The author of such award-winning science fiction novels as Way Station and City, he explored themes of time, place, and religion in his works.
After graduating from the University of Wisconsin–Madison, he worked for several Midwestern newspapers. In 1933, he began publishing his stories in pulp magazines.
His best-known work, City, describes a world taken over by dogs. The novel won the International Fantasy Award in 1952.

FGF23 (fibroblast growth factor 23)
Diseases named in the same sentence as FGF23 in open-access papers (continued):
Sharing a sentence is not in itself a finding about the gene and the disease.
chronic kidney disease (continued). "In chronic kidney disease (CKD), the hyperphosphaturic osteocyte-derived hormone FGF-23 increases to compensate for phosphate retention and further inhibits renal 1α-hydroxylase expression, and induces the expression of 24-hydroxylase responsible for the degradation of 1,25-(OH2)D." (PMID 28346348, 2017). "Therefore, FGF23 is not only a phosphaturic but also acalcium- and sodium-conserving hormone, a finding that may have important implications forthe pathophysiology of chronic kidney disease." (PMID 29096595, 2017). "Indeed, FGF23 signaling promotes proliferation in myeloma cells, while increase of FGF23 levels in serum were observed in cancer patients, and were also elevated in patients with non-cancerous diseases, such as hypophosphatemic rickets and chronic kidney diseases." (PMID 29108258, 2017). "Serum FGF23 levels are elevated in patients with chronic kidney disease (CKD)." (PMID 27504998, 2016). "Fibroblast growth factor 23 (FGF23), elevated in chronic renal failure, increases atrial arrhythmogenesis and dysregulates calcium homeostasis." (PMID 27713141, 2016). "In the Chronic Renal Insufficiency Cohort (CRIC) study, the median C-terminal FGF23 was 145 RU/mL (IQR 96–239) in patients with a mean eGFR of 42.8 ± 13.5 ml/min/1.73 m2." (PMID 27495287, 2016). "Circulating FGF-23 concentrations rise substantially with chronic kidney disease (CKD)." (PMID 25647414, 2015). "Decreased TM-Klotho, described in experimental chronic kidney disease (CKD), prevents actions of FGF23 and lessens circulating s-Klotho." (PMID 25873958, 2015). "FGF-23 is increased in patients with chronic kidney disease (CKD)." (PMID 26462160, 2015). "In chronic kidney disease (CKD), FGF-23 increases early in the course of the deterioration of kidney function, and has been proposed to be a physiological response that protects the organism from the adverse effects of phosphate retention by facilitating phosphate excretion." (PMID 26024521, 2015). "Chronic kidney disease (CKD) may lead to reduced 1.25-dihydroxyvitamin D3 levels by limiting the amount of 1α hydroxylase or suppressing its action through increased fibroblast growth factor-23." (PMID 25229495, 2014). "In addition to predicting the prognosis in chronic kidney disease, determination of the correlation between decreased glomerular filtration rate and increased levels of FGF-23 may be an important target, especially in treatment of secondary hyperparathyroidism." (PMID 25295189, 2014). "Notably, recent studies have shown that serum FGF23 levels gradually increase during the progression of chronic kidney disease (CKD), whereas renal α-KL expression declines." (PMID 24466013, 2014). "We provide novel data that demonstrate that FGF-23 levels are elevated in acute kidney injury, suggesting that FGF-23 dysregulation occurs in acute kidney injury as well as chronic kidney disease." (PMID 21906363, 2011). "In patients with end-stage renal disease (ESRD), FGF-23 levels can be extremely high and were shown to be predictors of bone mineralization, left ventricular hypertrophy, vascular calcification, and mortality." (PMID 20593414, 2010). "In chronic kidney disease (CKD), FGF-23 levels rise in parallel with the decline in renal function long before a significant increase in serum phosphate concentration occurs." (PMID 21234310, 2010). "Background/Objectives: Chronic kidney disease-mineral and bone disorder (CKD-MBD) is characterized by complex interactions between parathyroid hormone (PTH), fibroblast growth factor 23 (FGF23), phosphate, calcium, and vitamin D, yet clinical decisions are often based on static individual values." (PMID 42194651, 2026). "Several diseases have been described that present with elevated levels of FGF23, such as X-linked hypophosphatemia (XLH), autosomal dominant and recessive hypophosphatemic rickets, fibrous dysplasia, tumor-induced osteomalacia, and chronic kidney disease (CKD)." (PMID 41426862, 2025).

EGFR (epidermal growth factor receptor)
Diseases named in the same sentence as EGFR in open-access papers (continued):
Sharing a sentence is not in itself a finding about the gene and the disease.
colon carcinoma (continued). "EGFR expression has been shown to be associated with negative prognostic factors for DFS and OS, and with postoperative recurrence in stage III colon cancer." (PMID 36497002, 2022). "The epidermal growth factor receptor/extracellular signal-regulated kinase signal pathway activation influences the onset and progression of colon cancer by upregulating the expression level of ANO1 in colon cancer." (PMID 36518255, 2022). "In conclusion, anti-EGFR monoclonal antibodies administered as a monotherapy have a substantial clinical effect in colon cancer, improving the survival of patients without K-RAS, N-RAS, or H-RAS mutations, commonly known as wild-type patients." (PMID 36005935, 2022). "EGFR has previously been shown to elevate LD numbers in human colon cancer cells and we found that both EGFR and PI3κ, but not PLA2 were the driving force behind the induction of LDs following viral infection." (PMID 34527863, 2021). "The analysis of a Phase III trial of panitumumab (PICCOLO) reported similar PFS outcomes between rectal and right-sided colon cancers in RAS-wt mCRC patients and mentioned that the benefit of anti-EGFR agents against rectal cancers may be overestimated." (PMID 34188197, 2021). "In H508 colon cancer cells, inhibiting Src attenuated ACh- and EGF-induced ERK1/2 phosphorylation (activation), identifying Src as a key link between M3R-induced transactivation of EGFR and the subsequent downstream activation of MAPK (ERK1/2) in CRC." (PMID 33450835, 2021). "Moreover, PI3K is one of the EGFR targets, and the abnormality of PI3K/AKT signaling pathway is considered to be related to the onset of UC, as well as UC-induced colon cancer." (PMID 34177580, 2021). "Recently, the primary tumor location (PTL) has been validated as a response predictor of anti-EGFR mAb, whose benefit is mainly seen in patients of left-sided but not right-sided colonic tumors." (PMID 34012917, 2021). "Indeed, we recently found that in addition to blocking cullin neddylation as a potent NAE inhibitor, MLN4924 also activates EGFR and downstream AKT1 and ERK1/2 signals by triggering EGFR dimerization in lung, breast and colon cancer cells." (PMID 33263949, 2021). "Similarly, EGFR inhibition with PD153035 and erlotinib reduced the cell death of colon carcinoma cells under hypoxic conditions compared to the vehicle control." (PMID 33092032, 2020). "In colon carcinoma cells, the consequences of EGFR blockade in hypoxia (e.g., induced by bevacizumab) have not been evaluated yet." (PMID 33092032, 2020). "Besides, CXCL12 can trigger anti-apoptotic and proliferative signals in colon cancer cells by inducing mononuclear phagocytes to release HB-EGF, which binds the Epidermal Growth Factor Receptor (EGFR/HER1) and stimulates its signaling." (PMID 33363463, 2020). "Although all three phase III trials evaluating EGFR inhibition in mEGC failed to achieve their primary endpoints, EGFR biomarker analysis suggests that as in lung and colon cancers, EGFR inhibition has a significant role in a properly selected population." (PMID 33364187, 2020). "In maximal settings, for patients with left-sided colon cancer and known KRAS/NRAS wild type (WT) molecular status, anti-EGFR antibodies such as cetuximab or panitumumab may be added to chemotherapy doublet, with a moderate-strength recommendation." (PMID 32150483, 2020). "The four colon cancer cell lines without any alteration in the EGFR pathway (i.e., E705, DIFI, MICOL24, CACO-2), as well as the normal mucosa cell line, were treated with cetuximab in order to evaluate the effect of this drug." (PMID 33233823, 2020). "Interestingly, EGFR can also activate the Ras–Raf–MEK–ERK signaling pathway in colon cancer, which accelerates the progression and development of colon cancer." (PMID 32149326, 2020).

He was born in the small town of Millville, Wisconsin. He used a fictionalized version of his hometown as the setting for many of his works.
He developed an interest in science fiction after reading the work of H.G. Wells.